Happy Friday, Bookworms!
Let’s do some math, shall we? Assuming that you sleep 8 hours a night (which you should, if at all possible, because sleep is awesome) you spend a third of your life in bed. Let’s say you work full time… An 8 hour shift. That’s another third (approximately, because weekends, but whatever I swear a have a point) of your life at work. A third of your life! You spend just as much of your time with your co-workers as you do with your family, and with Mr. Sandman. Now, now. Don’t go getting all depressed about how mean math is. A lot of life happens in the workplace. Imagine what the walls of your place of employment would say if they could talk (I happen to know what my walls are thinking because I converse with them regularly. I’m obviously NOT talking to myself all day. THAT would be ridiculous.)
The Imperfectionists by Tom Rachman takes a look a the lives of a newspaper staff over the course of the paper’s lifespan. The newspaper was started to provide an English language news source to expatriates living abroad. While the central office is based in Rome, foreign correspondents are stationed strategically around the globe to offer the inside scoop from the ground level. The newspaper is full of idealistic journalists, fancying themselves muckraking newsmen in the golden age of print journalism. Even though the bulk of this story takes place during the dramatic decline of the industry, you get the feeling that each staff member is trying in their own way to recapture that magic. It calls to mind images of men in suits with press passes tucked into their hatbands and the sounds of typewriters clacking and clanging.
The inner workings of a newspaper can be pretty stressful. Deadlines loom, tempers flare, egos inflate. Inside this pressure cooker, each employee has their own set of issues, traumas, tragedies, and baggage to handle. The Imperfectionists is a novel, but it reads almost like a collection of short stories, each employee getting their own tale. The stories are woven together with vignettes on the history of the newspaper itself and its evolution over the decades. The overly passionate copy editor and the unassuming reporter and the douchebag war correspondent all contribute to this odd little microcosm.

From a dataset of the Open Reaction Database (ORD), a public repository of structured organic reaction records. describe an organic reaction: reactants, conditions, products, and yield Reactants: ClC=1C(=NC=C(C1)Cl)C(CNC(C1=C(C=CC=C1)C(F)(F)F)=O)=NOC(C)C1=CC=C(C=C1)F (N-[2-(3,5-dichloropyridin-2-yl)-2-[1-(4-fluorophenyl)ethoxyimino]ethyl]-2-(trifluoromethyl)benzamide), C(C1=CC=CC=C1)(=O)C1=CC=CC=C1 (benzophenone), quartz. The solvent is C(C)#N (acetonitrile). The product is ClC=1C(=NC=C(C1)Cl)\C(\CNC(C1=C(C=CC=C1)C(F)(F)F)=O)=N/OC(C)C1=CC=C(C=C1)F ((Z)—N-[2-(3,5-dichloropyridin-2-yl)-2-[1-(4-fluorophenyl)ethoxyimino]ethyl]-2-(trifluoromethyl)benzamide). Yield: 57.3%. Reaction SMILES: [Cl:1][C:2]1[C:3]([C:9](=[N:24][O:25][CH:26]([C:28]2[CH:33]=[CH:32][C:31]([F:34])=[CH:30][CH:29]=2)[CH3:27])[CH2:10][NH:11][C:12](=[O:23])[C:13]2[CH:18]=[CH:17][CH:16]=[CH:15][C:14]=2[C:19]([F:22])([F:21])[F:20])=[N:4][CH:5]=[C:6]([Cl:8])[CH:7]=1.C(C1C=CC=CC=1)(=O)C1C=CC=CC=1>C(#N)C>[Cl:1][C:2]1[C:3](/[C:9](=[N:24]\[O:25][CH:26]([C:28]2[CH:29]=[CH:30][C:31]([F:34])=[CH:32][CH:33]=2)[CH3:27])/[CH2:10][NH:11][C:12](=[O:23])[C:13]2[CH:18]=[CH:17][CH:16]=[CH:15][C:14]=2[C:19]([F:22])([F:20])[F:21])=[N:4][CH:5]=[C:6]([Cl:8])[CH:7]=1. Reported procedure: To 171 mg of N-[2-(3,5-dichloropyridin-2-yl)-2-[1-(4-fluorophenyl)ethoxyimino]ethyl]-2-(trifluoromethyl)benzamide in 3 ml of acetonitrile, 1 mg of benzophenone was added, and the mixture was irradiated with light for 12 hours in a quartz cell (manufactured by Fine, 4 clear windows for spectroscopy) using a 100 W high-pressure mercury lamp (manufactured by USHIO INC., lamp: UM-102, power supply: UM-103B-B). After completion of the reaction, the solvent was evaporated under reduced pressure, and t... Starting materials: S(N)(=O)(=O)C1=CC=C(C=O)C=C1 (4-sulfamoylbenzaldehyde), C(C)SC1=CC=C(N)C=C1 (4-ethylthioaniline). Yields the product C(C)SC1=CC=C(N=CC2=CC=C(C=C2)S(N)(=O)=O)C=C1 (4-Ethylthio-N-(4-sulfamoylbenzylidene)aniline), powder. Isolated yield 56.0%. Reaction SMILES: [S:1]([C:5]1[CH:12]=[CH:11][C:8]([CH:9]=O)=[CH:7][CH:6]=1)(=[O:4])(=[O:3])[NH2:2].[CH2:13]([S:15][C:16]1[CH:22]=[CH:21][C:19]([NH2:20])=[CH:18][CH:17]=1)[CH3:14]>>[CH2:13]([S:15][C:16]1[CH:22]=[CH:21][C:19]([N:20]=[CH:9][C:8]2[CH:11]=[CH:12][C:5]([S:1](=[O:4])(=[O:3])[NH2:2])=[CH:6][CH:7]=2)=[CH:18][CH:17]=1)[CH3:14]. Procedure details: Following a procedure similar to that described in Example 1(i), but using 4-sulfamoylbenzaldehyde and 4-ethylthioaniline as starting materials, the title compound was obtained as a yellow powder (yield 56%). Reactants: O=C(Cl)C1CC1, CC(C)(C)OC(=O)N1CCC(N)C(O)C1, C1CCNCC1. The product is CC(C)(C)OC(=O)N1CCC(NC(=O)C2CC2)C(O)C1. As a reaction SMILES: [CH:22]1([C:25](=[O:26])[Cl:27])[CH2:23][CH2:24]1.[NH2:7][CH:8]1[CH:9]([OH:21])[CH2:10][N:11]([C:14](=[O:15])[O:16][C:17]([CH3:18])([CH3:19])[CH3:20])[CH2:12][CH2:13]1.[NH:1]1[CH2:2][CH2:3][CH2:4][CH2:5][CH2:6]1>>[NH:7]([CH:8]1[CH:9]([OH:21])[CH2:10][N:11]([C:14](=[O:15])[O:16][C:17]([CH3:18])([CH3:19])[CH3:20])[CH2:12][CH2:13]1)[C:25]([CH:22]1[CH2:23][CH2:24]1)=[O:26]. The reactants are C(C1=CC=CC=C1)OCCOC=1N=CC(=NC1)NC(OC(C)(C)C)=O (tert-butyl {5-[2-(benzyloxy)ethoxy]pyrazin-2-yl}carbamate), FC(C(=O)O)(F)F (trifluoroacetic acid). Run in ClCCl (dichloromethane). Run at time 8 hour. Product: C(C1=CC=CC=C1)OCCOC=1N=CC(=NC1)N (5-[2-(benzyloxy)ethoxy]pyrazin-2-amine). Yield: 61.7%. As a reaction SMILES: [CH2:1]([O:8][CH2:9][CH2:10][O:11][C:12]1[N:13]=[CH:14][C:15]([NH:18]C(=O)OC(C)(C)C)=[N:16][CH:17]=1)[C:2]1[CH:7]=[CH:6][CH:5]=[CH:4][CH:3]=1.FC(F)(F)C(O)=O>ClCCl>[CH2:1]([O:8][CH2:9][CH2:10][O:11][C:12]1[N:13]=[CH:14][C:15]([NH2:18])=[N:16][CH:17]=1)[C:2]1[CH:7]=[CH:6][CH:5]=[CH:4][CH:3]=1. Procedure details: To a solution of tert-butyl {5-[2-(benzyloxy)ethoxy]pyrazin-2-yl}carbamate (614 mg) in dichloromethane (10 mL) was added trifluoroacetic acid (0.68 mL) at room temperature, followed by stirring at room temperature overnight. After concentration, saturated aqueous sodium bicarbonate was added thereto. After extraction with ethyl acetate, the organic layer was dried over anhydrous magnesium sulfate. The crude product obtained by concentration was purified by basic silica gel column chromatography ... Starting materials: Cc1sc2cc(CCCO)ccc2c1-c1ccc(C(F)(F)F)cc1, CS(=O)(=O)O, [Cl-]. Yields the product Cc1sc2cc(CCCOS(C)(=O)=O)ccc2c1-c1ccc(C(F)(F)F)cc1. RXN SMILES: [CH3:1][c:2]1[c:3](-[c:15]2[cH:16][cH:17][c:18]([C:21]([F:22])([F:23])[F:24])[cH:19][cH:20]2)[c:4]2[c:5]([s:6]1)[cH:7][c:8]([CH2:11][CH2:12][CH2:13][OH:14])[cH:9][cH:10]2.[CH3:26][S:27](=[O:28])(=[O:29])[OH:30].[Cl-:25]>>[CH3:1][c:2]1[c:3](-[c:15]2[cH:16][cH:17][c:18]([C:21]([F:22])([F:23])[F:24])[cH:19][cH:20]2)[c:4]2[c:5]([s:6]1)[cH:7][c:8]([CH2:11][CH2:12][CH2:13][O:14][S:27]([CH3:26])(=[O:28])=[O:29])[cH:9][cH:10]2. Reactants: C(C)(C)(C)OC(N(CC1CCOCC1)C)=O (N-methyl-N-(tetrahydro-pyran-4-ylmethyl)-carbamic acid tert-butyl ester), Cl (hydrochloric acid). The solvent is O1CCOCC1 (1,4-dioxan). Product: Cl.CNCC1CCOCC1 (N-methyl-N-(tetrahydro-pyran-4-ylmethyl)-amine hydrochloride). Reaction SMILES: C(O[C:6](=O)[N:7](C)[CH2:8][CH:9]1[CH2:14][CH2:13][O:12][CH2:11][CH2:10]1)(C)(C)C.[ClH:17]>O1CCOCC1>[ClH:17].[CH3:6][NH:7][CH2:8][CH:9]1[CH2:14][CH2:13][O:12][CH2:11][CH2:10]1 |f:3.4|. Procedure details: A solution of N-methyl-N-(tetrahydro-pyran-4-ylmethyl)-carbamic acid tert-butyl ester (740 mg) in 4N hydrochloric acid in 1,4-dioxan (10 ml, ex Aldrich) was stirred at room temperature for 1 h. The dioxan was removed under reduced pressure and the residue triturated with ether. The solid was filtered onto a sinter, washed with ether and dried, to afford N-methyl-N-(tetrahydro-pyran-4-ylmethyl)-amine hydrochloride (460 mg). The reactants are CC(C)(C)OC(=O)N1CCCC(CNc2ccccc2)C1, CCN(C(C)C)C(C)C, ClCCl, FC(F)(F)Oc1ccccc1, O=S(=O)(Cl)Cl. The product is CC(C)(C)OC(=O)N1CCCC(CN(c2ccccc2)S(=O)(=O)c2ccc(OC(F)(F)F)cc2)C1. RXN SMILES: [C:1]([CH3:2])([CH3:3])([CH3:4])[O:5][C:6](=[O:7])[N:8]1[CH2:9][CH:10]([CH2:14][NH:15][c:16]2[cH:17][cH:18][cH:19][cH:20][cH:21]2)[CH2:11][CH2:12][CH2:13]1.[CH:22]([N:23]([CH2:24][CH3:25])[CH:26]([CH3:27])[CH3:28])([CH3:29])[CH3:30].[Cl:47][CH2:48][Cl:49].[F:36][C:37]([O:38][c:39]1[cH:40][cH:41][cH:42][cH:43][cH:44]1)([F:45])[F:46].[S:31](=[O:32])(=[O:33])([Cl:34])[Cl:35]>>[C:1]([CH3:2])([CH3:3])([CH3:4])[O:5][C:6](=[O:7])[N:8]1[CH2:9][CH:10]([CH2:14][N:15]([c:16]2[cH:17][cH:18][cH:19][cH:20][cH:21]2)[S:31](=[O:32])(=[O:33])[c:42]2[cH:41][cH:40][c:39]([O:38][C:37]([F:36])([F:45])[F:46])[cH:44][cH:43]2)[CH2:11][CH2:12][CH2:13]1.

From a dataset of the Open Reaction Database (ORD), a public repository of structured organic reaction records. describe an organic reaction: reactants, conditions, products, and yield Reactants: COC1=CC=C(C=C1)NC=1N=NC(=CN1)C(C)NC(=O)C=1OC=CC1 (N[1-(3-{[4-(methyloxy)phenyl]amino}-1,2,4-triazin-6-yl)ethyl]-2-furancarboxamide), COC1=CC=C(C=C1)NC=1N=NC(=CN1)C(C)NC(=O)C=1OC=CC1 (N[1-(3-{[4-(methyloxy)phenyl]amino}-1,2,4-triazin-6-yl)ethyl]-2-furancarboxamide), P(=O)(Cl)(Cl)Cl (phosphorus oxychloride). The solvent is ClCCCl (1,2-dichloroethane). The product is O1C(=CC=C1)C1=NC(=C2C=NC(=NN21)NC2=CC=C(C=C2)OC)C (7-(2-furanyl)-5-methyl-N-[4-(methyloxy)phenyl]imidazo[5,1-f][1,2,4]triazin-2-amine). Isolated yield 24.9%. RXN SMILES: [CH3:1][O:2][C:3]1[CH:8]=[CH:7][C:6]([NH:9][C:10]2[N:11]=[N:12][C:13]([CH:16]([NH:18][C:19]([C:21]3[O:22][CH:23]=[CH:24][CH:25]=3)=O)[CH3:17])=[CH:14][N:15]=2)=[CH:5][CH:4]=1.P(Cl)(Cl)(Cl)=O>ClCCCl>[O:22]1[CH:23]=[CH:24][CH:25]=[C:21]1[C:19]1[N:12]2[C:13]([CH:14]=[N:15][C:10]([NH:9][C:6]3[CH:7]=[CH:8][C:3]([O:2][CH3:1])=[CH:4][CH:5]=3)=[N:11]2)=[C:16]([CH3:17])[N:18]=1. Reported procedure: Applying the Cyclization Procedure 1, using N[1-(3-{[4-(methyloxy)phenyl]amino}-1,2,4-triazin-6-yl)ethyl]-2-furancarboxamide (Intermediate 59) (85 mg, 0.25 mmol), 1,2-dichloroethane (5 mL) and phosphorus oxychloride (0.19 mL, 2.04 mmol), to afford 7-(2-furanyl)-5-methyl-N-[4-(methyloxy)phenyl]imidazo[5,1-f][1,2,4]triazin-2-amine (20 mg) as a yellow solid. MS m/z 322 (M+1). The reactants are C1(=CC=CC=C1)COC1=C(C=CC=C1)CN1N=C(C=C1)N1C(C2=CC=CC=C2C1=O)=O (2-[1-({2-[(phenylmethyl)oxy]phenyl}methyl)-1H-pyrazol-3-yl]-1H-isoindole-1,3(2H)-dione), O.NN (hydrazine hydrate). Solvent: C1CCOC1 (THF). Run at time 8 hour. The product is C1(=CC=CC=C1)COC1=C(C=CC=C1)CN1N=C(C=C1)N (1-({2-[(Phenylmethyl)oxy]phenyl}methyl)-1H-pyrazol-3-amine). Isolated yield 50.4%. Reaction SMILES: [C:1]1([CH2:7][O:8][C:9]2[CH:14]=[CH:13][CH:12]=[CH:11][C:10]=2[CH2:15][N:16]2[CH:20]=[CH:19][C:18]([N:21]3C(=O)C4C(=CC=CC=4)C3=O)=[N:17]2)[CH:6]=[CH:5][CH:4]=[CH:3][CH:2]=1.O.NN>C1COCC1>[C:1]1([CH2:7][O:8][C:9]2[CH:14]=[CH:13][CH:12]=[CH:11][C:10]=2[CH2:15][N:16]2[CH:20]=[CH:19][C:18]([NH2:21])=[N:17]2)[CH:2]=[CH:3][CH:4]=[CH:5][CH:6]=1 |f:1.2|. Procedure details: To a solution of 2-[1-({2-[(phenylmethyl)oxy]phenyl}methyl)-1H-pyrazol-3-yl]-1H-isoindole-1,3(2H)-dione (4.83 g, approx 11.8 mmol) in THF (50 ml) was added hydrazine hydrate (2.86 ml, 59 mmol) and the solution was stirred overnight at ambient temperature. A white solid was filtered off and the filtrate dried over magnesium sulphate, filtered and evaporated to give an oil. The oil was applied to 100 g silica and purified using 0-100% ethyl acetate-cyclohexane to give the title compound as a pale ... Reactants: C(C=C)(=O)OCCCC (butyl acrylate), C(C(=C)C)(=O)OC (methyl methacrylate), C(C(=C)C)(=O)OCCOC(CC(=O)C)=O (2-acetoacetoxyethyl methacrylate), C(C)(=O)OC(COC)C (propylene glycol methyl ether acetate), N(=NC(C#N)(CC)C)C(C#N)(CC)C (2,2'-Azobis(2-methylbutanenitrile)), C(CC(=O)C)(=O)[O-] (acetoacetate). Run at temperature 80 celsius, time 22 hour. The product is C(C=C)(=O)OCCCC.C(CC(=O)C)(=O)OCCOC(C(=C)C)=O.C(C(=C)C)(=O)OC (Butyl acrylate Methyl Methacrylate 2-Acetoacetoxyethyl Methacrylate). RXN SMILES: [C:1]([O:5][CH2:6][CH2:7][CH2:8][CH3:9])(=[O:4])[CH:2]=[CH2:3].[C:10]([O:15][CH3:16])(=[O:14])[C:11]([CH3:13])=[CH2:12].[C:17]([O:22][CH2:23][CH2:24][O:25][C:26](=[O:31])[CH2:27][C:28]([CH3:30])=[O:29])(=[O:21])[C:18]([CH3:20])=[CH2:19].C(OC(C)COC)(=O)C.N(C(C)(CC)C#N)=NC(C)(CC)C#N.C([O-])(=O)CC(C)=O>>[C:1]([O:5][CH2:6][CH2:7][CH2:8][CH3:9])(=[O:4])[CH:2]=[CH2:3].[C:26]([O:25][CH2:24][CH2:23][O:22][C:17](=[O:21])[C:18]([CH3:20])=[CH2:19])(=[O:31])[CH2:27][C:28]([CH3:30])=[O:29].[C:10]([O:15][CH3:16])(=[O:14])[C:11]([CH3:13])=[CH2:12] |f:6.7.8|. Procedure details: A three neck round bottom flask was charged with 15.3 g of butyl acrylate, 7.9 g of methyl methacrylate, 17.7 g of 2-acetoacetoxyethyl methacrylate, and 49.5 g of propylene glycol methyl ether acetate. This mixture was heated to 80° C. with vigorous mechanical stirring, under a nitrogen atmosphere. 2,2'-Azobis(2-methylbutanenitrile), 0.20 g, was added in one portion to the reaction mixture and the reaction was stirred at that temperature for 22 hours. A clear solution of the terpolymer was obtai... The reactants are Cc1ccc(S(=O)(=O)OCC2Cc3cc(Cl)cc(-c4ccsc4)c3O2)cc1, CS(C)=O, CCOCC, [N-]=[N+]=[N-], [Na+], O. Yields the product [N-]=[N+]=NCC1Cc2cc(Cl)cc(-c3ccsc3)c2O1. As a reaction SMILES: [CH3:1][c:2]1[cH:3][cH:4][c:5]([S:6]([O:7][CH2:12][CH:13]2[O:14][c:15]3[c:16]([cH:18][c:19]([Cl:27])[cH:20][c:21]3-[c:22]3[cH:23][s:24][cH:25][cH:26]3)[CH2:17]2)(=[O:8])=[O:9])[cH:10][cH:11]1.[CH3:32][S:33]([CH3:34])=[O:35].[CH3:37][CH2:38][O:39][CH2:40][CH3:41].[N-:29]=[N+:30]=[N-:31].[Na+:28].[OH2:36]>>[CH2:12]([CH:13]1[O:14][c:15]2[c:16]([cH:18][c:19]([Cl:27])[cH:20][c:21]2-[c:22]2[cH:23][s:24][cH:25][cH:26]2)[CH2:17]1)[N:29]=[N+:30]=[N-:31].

The characters all were flawed, but were ultimately pretty likeable in spite of themselves. Rachman performed a delicate balancing act when describing romantic entanglements… He managed to portray all the excitement, passion, and heartbreak the characters experienced without crossing the line into melodrama. I found this book to be a quick read, and I enjoyed the slice of life aspect of each character’s short story. I am solidly in “like” with this book. It didn’t grab my soul and make mincemeat of it, but if it were a person? I’d give it a hearty handshake and buy it a drink. Like an old school news reporter might do.
Bookworms, my dears. I hesitate to ask you this question, but… One of the most entertaining characters in The Imperfectionists is a copy editor who is the ULTIMATE grammar and style Nazi. I shudder to think that I may have committed one of your personal grammatical pet peeves, but what are they? Do abbreviations drive you batty? Do you notice when people use homonyms incorrectly? Do you ever want to reach through your computer screen and edit someone’s Facebook status? Tell me about it!